More specifically, Rodd’s claim to fame lies in two fields in particular: geography and military government. Geography was in the family; he was a direct descendant of the cartographer and oceanographer James Rennell (1742-1830), who was for a time Survey-General of the East India Company. His first trip to the Mountains of Aïr in what is now Niger, took place in 1922. His gravestone in the Welsh border town of Presteigne contains a saying in the Tuareg language of Tamasheq ‘Naught by good’, reflecting the fact that he always felt connected to this remote desert region. A product of Eton and Balliol College Oxford, he spent a year with the Royal Field Artillery in Northern France 1914-15, before moving to work in Italy and North Africa—including intelligence duties. He then worked for a time in the Foreign Office (1919-24); and it was from there that he took time out to do this first Saharan expedition. His acclaimed book—still admired to this day—on the Tuareg, People of the Veil (1926), was the result. A second expedition to the Sahara in 1927 earned him the Royal Geographical Society’s Founders’ Medal in 1929. Later he was President of the Royal Geographical Society as it re-established its post-war agenda (1945-48). In old age, he was increasingly preoccupied with Welsh border geography and the agriculture of Western Australia.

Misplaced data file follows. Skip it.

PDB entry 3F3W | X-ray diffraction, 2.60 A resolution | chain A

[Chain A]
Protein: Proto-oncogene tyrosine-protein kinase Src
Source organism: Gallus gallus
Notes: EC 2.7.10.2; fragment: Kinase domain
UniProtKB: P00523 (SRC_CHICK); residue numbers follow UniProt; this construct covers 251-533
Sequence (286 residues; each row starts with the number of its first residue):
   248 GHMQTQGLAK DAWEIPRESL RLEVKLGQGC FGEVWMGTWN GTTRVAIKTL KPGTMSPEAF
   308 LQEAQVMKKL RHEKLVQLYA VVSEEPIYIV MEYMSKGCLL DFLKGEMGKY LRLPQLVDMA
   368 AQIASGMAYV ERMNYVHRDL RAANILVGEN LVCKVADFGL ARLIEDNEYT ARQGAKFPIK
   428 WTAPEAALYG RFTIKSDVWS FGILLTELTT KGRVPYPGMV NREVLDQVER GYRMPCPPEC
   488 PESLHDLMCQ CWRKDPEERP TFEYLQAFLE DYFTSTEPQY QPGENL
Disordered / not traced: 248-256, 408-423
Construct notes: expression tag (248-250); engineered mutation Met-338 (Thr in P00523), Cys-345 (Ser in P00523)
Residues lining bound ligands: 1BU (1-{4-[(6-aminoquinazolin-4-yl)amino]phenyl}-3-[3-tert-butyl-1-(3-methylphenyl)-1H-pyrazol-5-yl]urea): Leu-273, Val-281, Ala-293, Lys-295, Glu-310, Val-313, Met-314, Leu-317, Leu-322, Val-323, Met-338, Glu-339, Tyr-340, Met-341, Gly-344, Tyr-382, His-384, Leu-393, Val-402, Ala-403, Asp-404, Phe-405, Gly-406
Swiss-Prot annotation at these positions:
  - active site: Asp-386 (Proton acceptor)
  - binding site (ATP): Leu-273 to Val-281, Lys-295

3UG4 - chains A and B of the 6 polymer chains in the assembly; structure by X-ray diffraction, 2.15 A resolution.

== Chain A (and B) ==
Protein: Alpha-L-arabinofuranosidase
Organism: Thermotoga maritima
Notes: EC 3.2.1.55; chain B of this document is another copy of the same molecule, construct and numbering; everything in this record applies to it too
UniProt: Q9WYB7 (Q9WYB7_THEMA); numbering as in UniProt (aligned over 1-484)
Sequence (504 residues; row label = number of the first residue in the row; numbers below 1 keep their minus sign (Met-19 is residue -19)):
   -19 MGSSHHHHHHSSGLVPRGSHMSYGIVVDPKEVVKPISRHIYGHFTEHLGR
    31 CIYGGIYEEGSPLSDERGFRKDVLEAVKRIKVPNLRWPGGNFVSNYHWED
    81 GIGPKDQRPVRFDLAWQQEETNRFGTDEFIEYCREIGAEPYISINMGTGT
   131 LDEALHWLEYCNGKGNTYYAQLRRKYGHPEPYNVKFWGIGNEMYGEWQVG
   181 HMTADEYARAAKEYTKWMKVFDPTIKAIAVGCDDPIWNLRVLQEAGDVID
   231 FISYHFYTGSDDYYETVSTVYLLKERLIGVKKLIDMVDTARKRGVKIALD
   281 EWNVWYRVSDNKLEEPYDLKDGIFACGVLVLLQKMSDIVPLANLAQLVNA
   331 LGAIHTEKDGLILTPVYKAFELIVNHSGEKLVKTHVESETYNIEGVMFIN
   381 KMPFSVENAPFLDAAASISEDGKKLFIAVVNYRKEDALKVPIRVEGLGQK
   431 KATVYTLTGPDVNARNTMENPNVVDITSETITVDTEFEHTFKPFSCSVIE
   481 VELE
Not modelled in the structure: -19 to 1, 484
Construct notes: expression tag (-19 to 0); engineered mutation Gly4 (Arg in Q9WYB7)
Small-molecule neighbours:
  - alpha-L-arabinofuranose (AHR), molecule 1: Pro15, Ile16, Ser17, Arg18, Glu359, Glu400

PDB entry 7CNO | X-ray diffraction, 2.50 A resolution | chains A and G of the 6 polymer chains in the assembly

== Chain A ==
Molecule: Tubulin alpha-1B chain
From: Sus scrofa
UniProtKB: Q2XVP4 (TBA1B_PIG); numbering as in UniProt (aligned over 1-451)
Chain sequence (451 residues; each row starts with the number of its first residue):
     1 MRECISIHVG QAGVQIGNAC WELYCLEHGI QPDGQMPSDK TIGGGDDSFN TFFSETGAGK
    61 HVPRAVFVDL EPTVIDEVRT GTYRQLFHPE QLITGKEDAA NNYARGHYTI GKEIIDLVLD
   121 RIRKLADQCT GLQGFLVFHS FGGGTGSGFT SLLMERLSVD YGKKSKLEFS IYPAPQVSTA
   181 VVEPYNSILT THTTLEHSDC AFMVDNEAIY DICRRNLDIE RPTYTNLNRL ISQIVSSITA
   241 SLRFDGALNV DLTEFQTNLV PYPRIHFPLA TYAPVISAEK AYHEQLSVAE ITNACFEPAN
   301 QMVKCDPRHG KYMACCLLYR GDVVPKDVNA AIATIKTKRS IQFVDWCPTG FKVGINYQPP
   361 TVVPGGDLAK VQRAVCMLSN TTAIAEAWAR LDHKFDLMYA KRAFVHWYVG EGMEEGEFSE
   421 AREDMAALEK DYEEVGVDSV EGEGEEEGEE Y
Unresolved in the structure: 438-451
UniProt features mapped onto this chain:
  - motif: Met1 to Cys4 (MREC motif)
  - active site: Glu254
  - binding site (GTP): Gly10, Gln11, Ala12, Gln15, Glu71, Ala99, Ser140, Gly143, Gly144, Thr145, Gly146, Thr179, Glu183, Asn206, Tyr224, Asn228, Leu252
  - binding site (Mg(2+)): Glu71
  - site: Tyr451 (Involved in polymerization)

If geography was a life-long passion for Rodd, it was only one of his interests; indeed it was for the range of his activities that he was once called the ‘last of the Elizabethans’. He left the Foreign Office for the Stock Exchange, and then joined the Bank of England in 1929, soon becoming the bank’s representative at the Bank for International Settlements in Basle (1930-31). Between 1933 and 1961 he was a Partner in Morgan Grenfell, the British branch of the Morgan banks that has close links with Whitehall. He was one of the bank’s main conduits with Italy, and this led in 1939 to him being seconded to the Ministry of Economic Warfare, where he became the ministry’s chief negotiator with Rome before Italy entered the war. During the war itself, he had meteoric career in the War Office; he rose to being Chief Political Officer in East Africa in 1942 (when he was also made an acting Major-General)—a role that involved him briefly being the Chief Military Administrator of Madagascar, after the Vichy regime fell. He was then made Chief Civil Affairs Officer of AMGOT in 1943, a high profile role that effectively made him the civilian governor of Sicily and Southern Italy in the wake of the Allied military advance. He returned to Britain in December 1943. Rodd inherited a peerage from his father in 1941. After the war, he was much involved in the House of Lords, first as a Liberal and then as a Conservative, with a particular interest in economic and colonial affairs.